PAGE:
On the day of treatment, the technician arrived and began drilling the front porch. However, after attempting to drill about four holes, the technician told the homeowner the concrete was too thick to drill and treat, so he was going to go with Plan B, which, for him, was to install termite bait stations around the house. But whether the control plan is a liquid termiticide, bait station or both, if proper deployment of the solution(s) and follow-up inspections and monitoring fall short, termites could be free to feed 24/7.
Any concerns for the ongoing termite situation fell off the homeowner’s radar screen because of a serious illness suffered by the mother in the house.
A few years later, after the mom died, the homeowners’ younger children started sleeping in Dad’s bed. One evening, in the middle of the night, the entire family was awakened by a loud crashing sound. The ceiling in the boy’s room fell because of massive termite damage to the ceiling joists, which resulted in sheet rock and lumber falling on the boy’s bed. The boy was saved from serious injury, and perhaps worse, by sleeping in his father’s room.
The damage spans the length of the home and repair estimates indicated the roof must be replaced. Currently there are more than 60 pressure-treated posts supporting the roof.
Think about this: If termites already have established their routes of entry and feeding at a structure, is there a viable chance they’ll discover the in-ground stations and abandon feeding on the house? Obviously, this didn’t happen, and the ongoing termite activity resulted in wholesale damage to the structure, causing a need for extensive, costly repairs.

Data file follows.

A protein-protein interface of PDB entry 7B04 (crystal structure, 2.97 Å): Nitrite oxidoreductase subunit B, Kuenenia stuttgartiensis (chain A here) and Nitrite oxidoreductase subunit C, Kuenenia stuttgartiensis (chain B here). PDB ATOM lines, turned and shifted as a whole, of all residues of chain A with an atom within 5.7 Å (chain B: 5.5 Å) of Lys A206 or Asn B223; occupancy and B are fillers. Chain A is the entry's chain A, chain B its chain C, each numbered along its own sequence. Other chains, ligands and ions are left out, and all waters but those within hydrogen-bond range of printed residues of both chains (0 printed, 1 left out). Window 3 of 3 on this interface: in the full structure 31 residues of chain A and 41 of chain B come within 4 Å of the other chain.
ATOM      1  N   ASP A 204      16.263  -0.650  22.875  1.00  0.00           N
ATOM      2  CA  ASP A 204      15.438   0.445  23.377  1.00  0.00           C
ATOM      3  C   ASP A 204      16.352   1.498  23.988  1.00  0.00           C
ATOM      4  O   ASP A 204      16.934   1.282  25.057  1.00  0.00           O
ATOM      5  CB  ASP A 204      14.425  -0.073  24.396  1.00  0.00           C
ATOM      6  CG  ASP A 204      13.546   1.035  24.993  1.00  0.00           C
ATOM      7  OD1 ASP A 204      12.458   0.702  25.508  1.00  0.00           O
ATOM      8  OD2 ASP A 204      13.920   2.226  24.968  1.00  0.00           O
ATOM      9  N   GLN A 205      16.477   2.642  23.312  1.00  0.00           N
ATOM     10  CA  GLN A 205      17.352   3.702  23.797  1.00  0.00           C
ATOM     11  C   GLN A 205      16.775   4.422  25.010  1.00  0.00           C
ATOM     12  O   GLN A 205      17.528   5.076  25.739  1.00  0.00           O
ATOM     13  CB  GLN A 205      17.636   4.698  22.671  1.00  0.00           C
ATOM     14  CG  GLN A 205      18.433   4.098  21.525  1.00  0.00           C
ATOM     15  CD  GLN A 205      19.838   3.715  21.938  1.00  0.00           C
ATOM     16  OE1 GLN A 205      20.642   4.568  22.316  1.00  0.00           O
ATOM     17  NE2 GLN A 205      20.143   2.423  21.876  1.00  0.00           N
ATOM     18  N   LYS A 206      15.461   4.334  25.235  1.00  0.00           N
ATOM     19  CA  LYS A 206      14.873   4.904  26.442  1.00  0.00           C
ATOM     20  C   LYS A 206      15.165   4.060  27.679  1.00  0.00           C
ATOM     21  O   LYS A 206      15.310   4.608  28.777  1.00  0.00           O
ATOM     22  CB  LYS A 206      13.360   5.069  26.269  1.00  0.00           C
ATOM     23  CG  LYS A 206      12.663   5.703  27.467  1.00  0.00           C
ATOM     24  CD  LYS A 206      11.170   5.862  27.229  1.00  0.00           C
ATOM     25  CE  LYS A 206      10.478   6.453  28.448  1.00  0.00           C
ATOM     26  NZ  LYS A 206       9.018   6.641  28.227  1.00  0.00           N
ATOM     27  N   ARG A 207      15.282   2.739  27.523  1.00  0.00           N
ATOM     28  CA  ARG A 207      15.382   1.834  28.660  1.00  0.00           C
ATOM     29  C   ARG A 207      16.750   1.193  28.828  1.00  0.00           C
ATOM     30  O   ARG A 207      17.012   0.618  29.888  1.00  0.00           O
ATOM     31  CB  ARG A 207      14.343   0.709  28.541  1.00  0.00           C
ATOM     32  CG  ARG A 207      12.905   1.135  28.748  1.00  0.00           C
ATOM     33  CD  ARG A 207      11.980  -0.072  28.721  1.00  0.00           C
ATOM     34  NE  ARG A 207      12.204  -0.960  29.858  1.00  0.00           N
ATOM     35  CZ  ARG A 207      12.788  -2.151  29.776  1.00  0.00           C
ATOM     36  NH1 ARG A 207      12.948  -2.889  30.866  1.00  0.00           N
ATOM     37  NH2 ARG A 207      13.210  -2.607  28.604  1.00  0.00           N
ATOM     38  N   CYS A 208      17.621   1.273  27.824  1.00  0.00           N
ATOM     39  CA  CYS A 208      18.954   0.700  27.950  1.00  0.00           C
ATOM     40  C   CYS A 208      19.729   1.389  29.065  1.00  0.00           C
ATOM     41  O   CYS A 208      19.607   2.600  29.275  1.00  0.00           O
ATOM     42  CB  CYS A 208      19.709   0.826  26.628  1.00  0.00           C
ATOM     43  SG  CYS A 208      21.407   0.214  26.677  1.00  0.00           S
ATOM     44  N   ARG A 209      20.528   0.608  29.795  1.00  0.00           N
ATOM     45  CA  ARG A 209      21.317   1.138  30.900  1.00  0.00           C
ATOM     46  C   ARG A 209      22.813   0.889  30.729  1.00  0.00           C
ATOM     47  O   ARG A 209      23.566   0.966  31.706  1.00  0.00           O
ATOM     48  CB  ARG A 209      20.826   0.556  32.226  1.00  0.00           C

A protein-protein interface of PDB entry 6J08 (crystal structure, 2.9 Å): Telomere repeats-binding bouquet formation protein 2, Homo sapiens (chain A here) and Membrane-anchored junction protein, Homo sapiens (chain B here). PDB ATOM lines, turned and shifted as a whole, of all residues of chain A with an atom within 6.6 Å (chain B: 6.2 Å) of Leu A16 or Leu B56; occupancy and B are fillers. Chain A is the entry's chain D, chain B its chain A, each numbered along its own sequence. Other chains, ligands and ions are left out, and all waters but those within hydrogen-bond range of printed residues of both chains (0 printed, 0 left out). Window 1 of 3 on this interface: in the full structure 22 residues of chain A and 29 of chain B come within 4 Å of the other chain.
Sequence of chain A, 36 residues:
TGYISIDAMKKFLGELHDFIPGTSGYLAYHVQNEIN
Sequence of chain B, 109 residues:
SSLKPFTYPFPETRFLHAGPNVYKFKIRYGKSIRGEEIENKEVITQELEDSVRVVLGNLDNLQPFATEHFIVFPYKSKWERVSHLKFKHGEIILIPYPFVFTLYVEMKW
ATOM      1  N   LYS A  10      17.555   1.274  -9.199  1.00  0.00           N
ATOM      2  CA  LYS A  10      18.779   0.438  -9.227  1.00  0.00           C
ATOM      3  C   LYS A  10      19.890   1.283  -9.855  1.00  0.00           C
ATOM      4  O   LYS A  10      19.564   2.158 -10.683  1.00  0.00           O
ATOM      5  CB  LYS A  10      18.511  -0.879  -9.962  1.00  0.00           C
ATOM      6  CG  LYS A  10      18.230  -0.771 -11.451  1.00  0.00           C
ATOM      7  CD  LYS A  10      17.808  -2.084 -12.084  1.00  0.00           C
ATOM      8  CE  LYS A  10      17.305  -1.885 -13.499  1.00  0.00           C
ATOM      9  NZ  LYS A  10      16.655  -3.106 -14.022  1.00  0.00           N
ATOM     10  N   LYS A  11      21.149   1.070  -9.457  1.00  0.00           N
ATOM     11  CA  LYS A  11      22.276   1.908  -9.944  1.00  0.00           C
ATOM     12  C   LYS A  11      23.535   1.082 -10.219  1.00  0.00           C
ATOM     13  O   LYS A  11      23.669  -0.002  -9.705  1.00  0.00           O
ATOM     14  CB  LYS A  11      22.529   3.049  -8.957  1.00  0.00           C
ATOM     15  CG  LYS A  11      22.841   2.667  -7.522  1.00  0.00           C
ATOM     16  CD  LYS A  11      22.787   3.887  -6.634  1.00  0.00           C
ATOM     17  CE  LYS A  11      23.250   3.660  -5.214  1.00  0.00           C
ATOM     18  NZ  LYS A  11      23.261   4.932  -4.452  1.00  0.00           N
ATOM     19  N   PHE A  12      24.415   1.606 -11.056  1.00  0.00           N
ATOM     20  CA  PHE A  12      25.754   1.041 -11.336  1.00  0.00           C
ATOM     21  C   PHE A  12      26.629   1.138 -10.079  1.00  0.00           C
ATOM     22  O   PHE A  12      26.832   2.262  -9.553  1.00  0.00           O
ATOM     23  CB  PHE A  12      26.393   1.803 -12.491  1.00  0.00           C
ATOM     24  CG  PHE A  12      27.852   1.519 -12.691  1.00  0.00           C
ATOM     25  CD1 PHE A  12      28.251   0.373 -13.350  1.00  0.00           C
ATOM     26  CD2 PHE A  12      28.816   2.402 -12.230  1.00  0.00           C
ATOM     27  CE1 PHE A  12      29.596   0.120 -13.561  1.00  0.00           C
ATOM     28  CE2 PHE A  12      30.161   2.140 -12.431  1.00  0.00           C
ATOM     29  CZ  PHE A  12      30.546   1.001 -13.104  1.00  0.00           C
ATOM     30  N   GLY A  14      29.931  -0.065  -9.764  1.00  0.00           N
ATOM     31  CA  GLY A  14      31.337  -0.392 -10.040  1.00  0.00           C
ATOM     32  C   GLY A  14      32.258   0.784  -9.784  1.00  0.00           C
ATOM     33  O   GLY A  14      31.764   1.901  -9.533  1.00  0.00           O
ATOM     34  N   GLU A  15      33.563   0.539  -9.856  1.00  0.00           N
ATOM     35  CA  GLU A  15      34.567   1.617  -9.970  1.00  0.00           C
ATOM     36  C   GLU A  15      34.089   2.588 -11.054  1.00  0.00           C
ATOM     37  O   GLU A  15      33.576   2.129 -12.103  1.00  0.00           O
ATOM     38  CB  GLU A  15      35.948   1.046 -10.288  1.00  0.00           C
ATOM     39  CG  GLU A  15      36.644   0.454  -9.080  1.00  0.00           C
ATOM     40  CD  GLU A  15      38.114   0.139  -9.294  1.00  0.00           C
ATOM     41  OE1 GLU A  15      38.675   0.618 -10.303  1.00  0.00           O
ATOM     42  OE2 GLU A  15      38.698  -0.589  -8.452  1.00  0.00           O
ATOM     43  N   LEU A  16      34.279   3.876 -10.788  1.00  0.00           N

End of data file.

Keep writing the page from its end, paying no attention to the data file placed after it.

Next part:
Hope and happy endings …
The most frustrating aspect of stories such as these is how avoidable many are — when proper, thorough inspections and treatments are conducted regularly.
When a termite technician inspects a house, he or she likely is protecting the customer’s largest investment. Managers should realize this, as well as the fact that they can’t run successful termite control businesses entirely from behind their desks. They need to get out in the field regularly and ensure all termite work is being done properly.
Hopefully, sharing these true tales of scary infestations and devastating structural damage can prevent future termite horror stories. pmp
Bello, a PMP and president of PJB Pest Management Consulting, can be reached at email@example.com or 770-500-0460.